Figure 5. Time required to complete bowel program (blue) in an SCI patient (T4 AIS A) over 35 therapy days with varying intensities of stimulation (red). Note the decrease in bowel time over the first 18 days during higher intensity therapeutic stimulation (red region). However, the bowel program time increased close to baseline during the second half of the study with sham stimulation (yellow region).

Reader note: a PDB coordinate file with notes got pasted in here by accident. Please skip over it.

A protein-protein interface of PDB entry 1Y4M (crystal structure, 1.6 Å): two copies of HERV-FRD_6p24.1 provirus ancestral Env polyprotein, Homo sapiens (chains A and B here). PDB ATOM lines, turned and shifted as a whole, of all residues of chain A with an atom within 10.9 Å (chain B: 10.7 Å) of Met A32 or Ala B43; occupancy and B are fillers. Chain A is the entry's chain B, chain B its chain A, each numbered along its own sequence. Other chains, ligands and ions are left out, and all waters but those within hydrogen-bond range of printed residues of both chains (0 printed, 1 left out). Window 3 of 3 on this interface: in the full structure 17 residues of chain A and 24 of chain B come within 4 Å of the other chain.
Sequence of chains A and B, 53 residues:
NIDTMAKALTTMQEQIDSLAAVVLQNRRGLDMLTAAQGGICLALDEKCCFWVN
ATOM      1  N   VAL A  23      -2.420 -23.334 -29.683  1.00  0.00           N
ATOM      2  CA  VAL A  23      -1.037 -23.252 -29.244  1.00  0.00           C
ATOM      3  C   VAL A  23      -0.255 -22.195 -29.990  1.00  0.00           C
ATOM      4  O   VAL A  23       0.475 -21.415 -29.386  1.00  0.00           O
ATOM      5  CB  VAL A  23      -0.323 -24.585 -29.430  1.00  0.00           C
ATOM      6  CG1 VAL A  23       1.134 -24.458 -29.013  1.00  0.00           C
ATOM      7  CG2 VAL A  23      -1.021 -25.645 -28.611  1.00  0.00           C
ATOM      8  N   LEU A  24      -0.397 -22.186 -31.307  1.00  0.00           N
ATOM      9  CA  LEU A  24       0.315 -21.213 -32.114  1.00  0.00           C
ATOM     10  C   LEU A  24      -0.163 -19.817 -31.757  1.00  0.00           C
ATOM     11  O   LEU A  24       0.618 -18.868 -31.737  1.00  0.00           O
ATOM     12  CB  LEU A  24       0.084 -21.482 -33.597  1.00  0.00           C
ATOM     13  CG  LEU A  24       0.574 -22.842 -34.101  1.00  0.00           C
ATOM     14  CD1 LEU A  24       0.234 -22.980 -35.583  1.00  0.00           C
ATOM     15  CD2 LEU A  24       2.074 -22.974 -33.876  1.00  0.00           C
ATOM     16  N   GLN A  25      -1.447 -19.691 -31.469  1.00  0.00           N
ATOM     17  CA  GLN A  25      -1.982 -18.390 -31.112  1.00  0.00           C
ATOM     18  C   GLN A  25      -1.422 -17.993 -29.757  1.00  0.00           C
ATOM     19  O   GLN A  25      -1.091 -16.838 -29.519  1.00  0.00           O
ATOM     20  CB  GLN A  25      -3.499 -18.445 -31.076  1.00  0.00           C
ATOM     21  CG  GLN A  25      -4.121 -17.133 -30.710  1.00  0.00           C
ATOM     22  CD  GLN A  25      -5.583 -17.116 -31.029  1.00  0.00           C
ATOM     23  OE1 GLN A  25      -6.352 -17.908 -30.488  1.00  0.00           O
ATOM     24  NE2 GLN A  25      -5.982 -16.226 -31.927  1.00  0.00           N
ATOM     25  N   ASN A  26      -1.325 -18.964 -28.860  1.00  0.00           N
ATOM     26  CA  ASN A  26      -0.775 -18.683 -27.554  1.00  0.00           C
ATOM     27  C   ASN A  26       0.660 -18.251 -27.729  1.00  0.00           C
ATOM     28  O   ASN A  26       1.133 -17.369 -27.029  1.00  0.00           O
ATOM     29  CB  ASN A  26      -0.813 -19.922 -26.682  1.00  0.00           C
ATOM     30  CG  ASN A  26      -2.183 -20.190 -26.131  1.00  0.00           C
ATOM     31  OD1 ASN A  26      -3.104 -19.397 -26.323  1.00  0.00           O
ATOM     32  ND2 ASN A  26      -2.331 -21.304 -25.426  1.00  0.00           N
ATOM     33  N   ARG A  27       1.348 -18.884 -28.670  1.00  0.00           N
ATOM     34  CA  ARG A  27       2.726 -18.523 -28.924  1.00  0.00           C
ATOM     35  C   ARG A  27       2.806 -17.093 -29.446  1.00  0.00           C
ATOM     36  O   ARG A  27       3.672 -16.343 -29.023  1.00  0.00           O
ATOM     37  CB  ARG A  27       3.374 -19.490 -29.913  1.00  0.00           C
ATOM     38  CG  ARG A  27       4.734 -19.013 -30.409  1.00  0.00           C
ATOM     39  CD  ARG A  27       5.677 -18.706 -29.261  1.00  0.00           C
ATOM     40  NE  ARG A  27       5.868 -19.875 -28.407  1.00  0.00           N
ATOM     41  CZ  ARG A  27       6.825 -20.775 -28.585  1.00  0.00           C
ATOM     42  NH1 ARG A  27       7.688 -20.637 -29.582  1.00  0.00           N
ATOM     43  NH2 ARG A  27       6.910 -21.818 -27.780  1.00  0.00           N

In this pilot study we demonstrate that spinal neuromodulation can acutely change motor and sensory function of the anorectum. Additionally, in a case report of one patient, we show that spinal neuromodulation delivered over the course of several weeks may improve bowel function by decreasing the time required to perform a bowel program. SCONE™ is a non-invasive neuromodulation modality initially developed to promote lower extremity functional recovery after SCI. In our previous work, we have demonstrated that SCONE™ also appears to facilitate changes in lower urinary tract function in SCI individuals, promoting higher bladder capacity and decreasing detrusor overactivity (Gad P. N. et al., 2018; Kreydin et al., 2020). Although the bowel and the bladder differ markedly in function and control, their spinal and peripheral innervation share common origins. Parasympathetic innervation of both the anorectum and lower urinary tract (LUT) originates in the sacral parasympathetic nucleus located at the S2–S5 levels of the spinal cord (T12-L1 vertebral level). Onuf’s nucleus, which serves as the origin of the pudendal nerve, is located at the same level of the spinal cord and provides innervation of the skeletal external urethral and anal sphincters. Finally, sympathetic innervation of the anorectum and the LUT arises in the sympathetic chain at spinal levels T11-L2 (vertebral levels T7–T11) (de Groat et al., 2015; Callaghan et al., 2018). Thus, stimulation at levels T11 and L1 exerts an effect on all three components of the nervous system involved in bladder and bowel regulation. Just as with locomotion and LUT function, we hypothesize that spinal neuromodulation at these levels provides a signal to the relevant spinal centers, separated from the brain and brainstem by an injury, and allows acute and chronic changes to anorectal activity, that eventually lead to improvement in function.